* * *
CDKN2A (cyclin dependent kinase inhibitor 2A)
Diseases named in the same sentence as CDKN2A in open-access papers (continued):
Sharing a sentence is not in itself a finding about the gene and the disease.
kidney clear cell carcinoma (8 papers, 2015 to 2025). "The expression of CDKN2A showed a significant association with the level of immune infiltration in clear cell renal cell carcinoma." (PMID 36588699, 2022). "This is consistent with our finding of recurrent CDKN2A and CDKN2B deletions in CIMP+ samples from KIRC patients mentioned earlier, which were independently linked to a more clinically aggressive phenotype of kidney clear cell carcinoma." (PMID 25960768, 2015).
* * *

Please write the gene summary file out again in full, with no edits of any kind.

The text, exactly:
CDKN2A (cyclin dependent kinase inhibitor 2A)
Diseases named in the same sentence as CDKN2A in open-access papers (continued):
Sharing a sentence is not in itself a finding about the gene and the disease.
kidney clear cell carcinoma (8 papers, 2015 to 2025). "The expression of CDKN2A showed a significant association with the level of immune infiltration in clear cell renal cell carcinoma." (PMID 36588699, 2022). "This is consistent with our finding of recurrent CDKN2A and CDKN2B deletions in CIMP+ samples from KIRC patients mentioned earlier, which were independently linked to a more clinically aggressive phenotype of kidney clear cell carcinoma." (PMID 25960768, 2015).